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İmamkulu Relief

This 3.6 by 2 meters relief is carved on the flattened surface of a large boulder, also known as Şimşekkaya (Ligthning Rock), near the village of İmamkulu at Develi in the province of Kayseri. It was first reported in 1934 during a survey by M. Kemaleddin Karamete. The relief shows a male figure with a bow and spear on the left side and the Hieroglyphic Luwian label above this figure is read Kuwalanamuwa with the "prince" title antithetically on the left and right. The same name is also attested on Hanyeri relief which is located at a short distance to the south. In the middle is a figure of the Storm-God on his bull drawn chariot and the Hieroglyphic Luwian signs in front of the figure identifies him as the Storm God of Aleppo. The Storm God and the chariot are carried above the bowed down heads of three mountain gods and below them are three animal headed beings. Identity of the figure on the right side has been less certain. It may be a female deity, perhaps Shaushka shown above a lion-headed multiple-winged awiti creature. The relief probably dates to the 13th century BCE.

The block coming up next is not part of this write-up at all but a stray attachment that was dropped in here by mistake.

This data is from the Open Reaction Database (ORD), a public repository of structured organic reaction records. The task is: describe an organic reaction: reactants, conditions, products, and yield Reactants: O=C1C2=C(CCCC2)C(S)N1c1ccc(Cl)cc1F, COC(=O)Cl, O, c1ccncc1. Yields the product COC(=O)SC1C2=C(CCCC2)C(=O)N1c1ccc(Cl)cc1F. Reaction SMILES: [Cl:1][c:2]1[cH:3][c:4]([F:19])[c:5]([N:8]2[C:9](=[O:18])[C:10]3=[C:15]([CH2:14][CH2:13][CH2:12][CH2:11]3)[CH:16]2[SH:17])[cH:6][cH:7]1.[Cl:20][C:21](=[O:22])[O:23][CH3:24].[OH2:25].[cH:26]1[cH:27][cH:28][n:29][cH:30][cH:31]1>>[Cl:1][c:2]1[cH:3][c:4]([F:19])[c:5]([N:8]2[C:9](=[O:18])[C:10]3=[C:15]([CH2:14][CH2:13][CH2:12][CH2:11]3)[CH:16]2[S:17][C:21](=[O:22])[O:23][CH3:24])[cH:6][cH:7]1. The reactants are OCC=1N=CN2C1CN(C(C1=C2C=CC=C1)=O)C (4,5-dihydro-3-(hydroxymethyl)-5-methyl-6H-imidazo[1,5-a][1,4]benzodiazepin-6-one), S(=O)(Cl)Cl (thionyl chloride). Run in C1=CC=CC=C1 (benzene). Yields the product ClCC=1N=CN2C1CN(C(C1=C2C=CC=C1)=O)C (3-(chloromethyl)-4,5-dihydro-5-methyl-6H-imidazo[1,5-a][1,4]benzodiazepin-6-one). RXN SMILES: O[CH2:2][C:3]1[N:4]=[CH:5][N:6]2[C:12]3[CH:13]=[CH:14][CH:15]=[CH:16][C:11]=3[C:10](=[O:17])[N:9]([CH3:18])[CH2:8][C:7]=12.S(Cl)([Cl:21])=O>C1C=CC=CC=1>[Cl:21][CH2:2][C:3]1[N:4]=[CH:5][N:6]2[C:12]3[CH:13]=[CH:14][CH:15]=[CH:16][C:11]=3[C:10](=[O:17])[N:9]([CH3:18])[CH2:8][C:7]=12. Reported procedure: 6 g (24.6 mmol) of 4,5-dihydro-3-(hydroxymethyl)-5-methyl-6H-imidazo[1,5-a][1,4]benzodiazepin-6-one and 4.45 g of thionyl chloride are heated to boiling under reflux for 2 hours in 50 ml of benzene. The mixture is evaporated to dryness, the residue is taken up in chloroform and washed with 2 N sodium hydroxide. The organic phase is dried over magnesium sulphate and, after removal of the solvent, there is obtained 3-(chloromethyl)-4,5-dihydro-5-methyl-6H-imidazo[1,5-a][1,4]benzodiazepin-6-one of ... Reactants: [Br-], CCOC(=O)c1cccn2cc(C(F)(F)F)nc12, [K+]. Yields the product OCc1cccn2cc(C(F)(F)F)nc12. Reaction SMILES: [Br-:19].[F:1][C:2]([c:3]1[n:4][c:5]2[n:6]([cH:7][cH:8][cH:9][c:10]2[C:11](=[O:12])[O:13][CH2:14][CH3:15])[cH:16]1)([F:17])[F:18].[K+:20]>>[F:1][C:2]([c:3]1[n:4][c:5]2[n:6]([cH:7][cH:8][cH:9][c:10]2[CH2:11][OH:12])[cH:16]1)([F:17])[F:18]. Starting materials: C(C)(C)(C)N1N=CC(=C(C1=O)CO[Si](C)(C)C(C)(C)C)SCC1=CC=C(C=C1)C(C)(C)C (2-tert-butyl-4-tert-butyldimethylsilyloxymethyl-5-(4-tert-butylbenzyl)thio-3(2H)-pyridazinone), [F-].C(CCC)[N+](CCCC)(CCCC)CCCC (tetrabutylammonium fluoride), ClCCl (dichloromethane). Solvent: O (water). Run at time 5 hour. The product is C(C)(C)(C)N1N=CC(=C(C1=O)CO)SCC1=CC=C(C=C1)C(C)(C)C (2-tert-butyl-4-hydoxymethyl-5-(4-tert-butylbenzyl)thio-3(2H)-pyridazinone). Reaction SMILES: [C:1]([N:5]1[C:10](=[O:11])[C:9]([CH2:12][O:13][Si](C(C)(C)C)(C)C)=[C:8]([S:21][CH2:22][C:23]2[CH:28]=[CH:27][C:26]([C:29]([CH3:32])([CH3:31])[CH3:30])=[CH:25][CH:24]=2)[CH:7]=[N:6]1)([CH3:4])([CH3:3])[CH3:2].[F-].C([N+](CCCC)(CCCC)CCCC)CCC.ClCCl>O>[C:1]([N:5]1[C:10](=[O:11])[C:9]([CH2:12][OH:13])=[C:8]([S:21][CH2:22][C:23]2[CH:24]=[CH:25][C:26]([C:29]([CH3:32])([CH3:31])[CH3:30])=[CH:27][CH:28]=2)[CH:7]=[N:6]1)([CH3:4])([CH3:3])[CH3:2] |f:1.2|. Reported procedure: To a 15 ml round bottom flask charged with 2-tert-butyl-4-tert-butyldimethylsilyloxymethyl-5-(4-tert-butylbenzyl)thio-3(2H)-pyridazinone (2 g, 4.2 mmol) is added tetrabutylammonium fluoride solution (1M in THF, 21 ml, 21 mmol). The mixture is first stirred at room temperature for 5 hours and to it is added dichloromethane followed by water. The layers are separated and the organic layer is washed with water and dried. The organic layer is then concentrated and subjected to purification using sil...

Click on the pictures for larger images.

B. Bilgin, 2009 B. Bilgin, 2009 E. Anıl, 2009 K. Bittel, 1976 K. Kohlmeyer, 1983 E. Ehringhaus, 2005

Ehringhaus, H. Götter, Herrscher, Inschriften. Die Felsreliefs der hethitischen Großreichszeit in der Türkei. Mainz, 2005: 70–80.
Hawkins, J. D. "The Storm-God Seal of Mursili III," FsHoffner, 2003: 169–75.
Hawkins, J. D. “Hittite Monuments and Their Sanctity,” StAs 9, 2015: 1–10.
Hawkins, J. D. Corpus of Hieroglyphic Luwian Inscriptions, Vol 3, Berlin, 2024: 92–94 and plt. 65–66.
Hazenbos, J. "Zum Imamkulu-Relief", FsPopko, 2002: 147–61.
Kohlmeyer, K. "Felsbilder der hethitischen Großreichszeit", APA 15, 1983: 7–154 (80–86).
Stokkel, P. J. “A New Perspective on Hittite Rock Reliefs,” Anatolica 31, 2005: 171–88.
Wäfler, M. 1975. "Zum Felsrelief von Imamkulu," MDOG 107: 17–26.
(List of Abbreviations)

Image sources:
Bora Bilgin, 2009.
Ertuğrul Anıl, 2009.
Kurt Bittel, Die Hethiter, München, 1976.
Kay Kohlmeyer, 1983.
Horst Ehringhaus, 2005.